Speaker 1 [00:14:43] All of this is going to cost money. I think the Dasgupta review put the gap at $700 billion globally. It’s a big, big gap, as you know. I think it’s like it’s huge.
Speaker 3 [00:14:53] Yeah.
Speaker 1 [00:14:54] Of all the capital invested last year in climate related activities, I think it’s something like only 2% went into what could be categorized as conservation. 2%?
Speaker 3 [00:15:05] Absolutely.
Speaker 1 [00:15:05] How do you change that ratio or that equation?
Speaker 3 [00:15:07] So I’ll look to you know, that’s a really tough question. And again, I do think that the entire ecosystem of financial investment needs to be looked at. It wants to see if some things can be diverted, especially things that are harmful, where financial investments actually make the problem worse. So, for example, building roads into areas that will then induce growth or making it easier for companies to follow certain pathways that the public purse would pay for and so on. So if those are undermining some of the biodiversity goals, then you might want to want to rethink those at the same time. So Indigenous led conservation in this country has become hugely important and increasing. So and there is enormous value in the stewardship, monitoring, protection that communities confer on these homelands, many of which are the most intact areas on the planet. So you can see, look at that track record and say, well, that’s got to have some value. And to many people, it’s starting to.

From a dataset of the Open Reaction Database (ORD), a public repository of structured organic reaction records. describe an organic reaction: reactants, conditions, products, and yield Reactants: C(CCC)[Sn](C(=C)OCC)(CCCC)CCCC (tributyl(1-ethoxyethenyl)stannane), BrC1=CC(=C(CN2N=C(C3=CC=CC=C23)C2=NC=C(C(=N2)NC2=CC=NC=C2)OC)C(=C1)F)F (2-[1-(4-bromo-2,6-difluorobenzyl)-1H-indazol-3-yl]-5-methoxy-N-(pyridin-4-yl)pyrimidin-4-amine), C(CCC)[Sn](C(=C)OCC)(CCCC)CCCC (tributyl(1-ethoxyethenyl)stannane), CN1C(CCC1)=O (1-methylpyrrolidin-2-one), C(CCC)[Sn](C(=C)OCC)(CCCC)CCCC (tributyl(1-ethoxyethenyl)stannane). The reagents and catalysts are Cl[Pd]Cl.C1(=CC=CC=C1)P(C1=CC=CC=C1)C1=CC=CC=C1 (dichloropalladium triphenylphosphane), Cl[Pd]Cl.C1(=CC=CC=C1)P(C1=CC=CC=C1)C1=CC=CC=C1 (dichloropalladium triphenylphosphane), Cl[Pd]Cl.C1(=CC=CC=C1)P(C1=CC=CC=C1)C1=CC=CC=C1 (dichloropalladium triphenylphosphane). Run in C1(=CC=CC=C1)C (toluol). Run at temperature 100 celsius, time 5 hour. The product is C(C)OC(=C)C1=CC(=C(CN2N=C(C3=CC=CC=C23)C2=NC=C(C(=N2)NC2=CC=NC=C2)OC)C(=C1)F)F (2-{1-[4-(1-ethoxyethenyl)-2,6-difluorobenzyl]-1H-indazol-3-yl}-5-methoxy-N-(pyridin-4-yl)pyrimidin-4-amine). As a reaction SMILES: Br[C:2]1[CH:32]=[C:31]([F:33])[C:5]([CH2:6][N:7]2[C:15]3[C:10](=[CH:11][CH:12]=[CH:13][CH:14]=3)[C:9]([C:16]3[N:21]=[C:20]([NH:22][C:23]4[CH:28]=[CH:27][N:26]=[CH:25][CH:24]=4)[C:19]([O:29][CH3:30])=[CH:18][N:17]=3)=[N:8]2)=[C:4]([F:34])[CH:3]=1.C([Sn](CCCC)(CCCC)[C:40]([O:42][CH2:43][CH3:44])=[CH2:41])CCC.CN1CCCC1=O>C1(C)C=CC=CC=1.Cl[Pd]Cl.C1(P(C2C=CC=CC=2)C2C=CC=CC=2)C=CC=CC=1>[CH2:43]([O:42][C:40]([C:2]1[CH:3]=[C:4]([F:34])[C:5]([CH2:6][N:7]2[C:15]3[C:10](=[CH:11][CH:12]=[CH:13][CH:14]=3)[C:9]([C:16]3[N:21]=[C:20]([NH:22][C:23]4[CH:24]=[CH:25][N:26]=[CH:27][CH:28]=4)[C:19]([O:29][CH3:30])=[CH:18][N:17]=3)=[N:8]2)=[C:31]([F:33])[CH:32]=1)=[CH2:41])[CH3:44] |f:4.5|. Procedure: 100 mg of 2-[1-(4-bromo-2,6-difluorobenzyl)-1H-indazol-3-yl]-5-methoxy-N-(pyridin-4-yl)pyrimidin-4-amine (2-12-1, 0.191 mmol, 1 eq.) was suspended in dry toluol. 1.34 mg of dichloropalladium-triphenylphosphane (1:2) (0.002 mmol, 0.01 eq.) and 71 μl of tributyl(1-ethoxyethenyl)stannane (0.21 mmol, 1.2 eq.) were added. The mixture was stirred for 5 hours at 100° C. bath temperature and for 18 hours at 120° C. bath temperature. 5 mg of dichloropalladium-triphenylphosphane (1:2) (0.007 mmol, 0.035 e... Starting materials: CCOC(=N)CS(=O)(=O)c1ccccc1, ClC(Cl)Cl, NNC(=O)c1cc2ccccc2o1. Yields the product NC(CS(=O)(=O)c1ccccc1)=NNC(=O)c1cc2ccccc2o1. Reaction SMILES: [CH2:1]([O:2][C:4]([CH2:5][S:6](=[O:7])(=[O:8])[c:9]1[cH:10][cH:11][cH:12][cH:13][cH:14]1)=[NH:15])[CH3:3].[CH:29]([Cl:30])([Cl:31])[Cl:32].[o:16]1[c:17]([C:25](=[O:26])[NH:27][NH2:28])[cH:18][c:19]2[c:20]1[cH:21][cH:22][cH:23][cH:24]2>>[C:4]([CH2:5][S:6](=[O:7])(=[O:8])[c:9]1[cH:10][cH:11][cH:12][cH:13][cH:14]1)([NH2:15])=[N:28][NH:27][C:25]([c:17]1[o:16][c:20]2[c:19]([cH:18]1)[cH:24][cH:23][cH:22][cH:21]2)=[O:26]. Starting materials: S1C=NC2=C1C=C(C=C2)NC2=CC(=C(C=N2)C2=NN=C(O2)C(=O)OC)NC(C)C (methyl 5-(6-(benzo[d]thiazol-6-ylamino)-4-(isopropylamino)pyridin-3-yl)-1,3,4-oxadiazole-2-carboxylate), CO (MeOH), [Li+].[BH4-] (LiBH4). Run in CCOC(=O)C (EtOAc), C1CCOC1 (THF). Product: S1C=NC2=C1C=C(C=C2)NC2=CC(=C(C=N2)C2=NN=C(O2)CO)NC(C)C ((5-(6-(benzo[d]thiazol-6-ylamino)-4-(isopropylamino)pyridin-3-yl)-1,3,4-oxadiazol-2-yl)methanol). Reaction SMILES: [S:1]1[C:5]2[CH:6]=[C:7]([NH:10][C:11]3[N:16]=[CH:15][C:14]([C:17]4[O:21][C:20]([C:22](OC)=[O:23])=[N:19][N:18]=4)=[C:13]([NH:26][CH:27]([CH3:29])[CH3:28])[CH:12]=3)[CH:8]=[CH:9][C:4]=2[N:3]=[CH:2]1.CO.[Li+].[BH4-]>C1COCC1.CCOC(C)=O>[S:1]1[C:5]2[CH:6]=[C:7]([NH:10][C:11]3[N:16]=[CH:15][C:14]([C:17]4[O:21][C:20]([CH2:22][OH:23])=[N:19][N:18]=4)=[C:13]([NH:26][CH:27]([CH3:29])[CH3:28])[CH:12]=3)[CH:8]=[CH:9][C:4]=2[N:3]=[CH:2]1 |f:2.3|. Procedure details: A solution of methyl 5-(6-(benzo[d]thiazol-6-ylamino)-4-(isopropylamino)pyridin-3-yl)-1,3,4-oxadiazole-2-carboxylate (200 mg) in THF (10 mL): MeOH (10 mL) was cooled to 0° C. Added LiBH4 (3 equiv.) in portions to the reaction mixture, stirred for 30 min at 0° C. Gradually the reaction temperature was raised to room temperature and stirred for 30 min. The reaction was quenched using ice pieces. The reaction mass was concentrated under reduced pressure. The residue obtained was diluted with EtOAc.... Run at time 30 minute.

Speaker 1 [00:16:05] I’m so glad you raised that, because what we’re seeing in all sorts of indigenous communities around Canada is what I might call conservation 3.0, conservation 1.0, being that kind of centuries old ring fencing of nature, going back to the tragedy of the commons where people decided, Boy, we better literally build fences around nature to protect it. 2.0 Starting to find financing for it, charging people admission to see nature or engage with nature, national parks and the like. But 3.0 is really leveraging nature as an asset, but stewarding it as an asset. Any asset owner knows that you’ve got to invest in the asset, you’ve got to protect it. You don’t deplete it. That’s bad ownership. It’s bad stewardship. And maybe we shouldn’t be surprised that it’s indigenous communities that are bringing us to 3.0, although maybe that was the original 1.0 and I’ve mixed messed up the sequencing. But how realistic is it to assume that those 3.0 approaches, as I’m describing them, will be sort of. Efficient to close that enormous gap that we were just speaking to.